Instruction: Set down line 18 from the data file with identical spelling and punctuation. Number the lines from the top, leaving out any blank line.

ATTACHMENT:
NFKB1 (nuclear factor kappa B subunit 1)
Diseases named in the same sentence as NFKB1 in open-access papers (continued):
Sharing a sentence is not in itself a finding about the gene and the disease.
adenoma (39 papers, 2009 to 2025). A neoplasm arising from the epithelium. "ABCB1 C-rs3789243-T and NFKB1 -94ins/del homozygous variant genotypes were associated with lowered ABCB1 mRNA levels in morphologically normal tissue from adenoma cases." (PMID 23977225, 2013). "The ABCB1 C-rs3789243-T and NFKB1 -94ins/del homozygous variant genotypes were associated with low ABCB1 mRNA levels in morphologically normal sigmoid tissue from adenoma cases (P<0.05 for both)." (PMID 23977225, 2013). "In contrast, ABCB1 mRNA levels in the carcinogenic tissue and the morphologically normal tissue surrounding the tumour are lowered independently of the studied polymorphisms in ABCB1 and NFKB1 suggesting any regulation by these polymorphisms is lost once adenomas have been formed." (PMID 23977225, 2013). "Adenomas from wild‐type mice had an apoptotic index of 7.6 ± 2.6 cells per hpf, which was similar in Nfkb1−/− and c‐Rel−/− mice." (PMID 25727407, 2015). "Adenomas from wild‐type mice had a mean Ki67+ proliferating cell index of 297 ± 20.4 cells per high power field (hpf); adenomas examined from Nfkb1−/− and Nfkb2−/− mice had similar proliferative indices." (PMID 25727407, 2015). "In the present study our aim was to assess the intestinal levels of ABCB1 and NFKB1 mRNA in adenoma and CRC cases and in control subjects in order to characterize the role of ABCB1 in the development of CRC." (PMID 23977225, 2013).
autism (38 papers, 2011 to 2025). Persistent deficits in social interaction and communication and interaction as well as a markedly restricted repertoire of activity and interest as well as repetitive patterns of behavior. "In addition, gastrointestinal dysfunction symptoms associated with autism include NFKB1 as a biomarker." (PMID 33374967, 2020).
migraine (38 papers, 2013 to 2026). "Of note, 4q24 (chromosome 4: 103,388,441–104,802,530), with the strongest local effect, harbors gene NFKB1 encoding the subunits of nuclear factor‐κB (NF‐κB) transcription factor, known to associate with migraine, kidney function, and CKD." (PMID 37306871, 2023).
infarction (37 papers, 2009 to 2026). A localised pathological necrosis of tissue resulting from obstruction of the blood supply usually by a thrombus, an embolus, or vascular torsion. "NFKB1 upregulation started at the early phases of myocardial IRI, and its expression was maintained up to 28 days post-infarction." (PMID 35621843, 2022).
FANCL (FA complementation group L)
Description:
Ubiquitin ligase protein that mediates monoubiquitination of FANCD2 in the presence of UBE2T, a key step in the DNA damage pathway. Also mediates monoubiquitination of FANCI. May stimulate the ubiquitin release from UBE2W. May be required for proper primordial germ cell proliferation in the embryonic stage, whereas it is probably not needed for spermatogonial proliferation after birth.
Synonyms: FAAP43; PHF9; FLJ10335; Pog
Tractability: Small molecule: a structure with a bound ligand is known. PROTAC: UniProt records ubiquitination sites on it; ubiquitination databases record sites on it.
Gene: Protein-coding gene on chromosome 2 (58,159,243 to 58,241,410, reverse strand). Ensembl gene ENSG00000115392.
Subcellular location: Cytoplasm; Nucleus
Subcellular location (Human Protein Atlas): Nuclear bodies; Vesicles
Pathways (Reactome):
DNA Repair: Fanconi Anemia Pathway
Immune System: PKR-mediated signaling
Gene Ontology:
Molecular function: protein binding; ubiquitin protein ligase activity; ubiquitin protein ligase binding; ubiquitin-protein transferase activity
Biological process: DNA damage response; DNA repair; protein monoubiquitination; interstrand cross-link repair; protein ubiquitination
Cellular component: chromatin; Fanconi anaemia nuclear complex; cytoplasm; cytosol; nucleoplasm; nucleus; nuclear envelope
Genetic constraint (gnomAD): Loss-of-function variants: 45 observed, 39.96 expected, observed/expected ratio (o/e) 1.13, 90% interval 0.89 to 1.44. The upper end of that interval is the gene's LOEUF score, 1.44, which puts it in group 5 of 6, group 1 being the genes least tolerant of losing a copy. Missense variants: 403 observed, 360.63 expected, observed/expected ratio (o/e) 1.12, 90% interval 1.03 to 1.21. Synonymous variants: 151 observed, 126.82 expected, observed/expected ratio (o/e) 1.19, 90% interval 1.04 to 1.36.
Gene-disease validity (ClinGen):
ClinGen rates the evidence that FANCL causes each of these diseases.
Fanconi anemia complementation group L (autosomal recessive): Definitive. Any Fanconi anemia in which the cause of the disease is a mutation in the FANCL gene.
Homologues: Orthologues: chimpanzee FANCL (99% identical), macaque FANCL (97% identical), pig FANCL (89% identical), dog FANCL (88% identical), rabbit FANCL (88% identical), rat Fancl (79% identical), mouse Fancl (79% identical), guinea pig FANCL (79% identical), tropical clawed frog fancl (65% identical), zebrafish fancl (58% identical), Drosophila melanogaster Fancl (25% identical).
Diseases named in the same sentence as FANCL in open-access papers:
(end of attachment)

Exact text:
Immune System: PKR-mediated signaling